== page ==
‘Flat feet’ or pes planus is a condition in which the arch of the foot is lower than usual. However, this can be a misleading term as flat feet can be divided into ‘rigid’ or ‘flexible’. Rigid flat foot is a rare condition in which the bones of the foot are fused together. On the other hand, flexible flat feet are much more common. This is where the joints of the foot move excessively and do not fully support the body’s weight when standing or walking. There are varying degrees of this condition and there are multiple factors which can contribute to it such as age, family history, medical conditions, previous injuries and weight gain (e.g. during pregnancy).
All infants are born with flat feet and it can be difficult to tell whether a child has flat feet because their arches may not fully develop until they're 10 years of age.
Flexible flat feet can occur in approximately 10-20% percent of the population. However, due to the increased ligament flexibility found in Asian populations, estimates suggest that flat feet may occur in as many as 1 in 5 Singaporeans.
Flat feet may put a strain on your muscles, ligaments and joints, which may cause tiredness or aching in your feet, legs, hips and back when you stand or walk for long durations.
Treatment is usually only required if the flat foot is causing pain in the foot or the lower limb. If there isn’t any pain, treatment is not indicated simply as a result of having a flat foot. However, in severe cases, treatment may be advisable in order to prevent any possible future problems.
Contrary to popular belief, having a flat foot does not necessarily increase the incidence of injury and it does not always cause problems. As a physiotherapist, I’ve seen many patients who have ‘flat feet’ but are pain free. But flat feet coupled with the a poor choice of footwear can be a big risk factor for pain, and in particular, a certain type of footwear… flip flops.
Most Singaporeans own several pairs of flip-flops or slippers. They are hugely popular and are seen by many as the ideal choice of footwear in hot weather due to their comfort and convenience. However, such a choice of footwear might be a real health flop.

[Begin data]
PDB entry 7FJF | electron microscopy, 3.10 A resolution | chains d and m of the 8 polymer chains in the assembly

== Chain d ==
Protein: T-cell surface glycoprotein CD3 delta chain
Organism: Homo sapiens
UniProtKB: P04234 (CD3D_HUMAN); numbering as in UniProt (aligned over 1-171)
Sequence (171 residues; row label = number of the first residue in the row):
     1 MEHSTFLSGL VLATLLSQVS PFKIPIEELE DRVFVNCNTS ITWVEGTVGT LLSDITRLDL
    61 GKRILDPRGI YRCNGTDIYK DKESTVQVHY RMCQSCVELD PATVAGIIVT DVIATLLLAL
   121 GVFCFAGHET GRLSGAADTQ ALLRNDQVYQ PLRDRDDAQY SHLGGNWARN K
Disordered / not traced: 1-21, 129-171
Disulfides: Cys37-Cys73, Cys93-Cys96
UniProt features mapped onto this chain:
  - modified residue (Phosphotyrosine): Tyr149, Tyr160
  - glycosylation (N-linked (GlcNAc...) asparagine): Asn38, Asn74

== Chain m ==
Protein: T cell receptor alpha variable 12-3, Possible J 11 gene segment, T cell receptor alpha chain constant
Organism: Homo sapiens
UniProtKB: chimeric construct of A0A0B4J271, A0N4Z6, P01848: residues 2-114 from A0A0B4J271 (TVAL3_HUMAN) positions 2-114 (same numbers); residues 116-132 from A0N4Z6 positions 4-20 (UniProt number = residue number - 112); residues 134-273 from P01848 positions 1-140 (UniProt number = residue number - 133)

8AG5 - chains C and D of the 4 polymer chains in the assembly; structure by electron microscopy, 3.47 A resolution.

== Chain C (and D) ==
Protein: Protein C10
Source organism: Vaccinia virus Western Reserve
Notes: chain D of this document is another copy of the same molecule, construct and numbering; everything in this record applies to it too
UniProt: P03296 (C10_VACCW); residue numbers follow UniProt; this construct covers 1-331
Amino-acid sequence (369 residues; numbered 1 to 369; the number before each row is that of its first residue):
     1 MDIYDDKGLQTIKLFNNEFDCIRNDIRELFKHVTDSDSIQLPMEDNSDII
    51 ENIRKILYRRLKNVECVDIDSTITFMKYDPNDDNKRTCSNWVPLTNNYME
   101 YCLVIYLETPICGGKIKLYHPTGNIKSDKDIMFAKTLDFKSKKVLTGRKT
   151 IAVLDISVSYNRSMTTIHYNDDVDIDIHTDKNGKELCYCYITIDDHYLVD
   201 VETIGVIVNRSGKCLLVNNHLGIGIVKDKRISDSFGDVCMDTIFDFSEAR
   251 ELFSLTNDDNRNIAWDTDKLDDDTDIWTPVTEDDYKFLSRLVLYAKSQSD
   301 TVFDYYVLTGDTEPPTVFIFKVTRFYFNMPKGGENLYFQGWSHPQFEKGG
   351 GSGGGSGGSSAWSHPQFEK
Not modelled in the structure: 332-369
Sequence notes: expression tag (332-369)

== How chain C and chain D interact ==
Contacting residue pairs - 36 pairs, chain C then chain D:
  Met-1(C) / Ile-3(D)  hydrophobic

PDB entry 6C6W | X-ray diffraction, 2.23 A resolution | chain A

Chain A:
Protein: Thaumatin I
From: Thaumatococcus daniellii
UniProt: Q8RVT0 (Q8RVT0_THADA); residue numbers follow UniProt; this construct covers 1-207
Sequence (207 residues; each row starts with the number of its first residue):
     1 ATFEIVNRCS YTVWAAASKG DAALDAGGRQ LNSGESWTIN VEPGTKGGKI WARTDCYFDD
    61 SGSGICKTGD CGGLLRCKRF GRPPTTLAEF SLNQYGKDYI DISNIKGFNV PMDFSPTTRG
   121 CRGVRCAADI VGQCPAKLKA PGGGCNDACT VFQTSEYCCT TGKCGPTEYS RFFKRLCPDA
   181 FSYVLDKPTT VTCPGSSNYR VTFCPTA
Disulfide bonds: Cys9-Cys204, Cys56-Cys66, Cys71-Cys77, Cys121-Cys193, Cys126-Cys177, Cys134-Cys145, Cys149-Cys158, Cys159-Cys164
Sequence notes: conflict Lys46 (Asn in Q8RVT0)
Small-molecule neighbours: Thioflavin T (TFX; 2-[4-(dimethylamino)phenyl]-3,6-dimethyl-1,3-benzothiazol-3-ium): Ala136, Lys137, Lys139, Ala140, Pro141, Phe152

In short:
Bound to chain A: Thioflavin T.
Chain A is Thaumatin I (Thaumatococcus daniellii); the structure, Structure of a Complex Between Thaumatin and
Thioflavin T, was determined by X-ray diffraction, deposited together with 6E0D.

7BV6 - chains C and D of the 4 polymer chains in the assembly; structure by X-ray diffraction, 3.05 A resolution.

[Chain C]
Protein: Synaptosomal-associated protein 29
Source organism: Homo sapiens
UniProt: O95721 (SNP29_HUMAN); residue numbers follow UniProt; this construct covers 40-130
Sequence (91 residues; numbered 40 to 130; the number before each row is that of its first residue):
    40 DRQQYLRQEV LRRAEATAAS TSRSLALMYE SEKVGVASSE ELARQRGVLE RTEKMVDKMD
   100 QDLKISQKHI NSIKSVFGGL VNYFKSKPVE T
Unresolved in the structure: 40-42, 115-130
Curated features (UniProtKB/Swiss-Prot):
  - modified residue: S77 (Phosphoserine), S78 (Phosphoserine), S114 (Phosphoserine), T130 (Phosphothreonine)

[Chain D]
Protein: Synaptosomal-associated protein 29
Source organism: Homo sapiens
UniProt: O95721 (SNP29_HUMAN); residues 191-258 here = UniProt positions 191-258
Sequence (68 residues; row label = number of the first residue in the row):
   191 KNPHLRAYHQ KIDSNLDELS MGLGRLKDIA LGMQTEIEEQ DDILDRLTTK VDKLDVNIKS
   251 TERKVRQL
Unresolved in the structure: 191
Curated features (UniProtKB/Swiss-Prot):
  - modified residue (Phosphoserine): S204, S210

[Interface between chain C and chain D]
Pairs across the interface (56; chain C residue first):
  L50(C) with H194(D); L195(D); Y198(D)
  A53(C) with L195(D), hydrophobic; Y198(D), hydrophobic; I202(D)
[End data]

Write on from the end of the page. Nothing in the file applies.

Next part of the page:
Aside from the obvious lack of protection (meaning you're more vulnerable to dropped objects, stubbed toes and infections), being dangerous to drive in, and making you walk slower, your favourite pair of flip-flops could be seriously damaging your feet.
Healthcare professionals will tell you that flip-flops are too flat, too thin and can lead to many foot problems. They should thus be avoided in for prolonged walking because they offer no arch support, heel cushioning or shock absorption. Furthermore, the thong that sits between your toes when wearing flip-flops can also be dangerous as it forces wearers to clench their toe muscles for grip to keep them from flying off. This can lead to repetitive stress on the foot and ankle, leading to overuse injuries or deformities such as hammer toes or claw toes.
This type of shoe can accelerate the problems associated with having a flat foot. The complete lack of arch support in flip-flops means those with flat feet who tend to over pronate already have nothing to limit from further excessive pronation, thus putting more strain on an already stressed arch.
Among the most treated flip-flop induced injuries is plantar fasciitis, an inflammation of the tissue along the sole of the foot. It is most often sparked by all-day wear, with flat footed, overweight or sedentary wearers even more susceptible since their arches are already under strain. The feet are the foundation of your whole body and the base of your skeleton. Therefore it’s not surprising that wearing flip flops can have a domino effect, putting stress on your joints, which may result in ankle, knee hip or back aches.
Our bodies are designed to tell us when things aren’t working properly, typically in the form of pain. In the correct shoes you should be easily able to walk for a solid 2-3 hours without feeling discomfort. If your feet or any other part of your lower limbs hurts while walking or standing, there’s a good chance your footwear is playing a part. An easy test to try is to try walking in flip flops for an hour or so and then note how long it takes for any aches, pains or tiredness to set in. Try the same thing again in a sports shoe and take note of how you feel after an hour. Granted everyone will be affected differently, but chances are, walking in a sports shoe will be much more comfortable than flip flops.
We have already written a blog on things to look out for when choosing a shoe, so this can provide with some tips when shoe shopping. If you’re unsure then there’s always expert advice on hand to help pick the perfect shoe for you.
Hopefully I have convinced you how vital it is to wear supportive footwear. For those who ignore such advice and insist on continuing to wear flip-flips, slipping them on for short durations or by the pool should be ok, but moderation is key. Problems arise when flip-flops become your main choice of footwear.
It’s important to recognise the problem as early as possible since its severity tends to worsen with time. Treatment would focus on specific aspects or parts of the foot that require modification or healing. This may be achieved in a number of ways.
This post has been written by physiotherapist Liam Mc Ginley.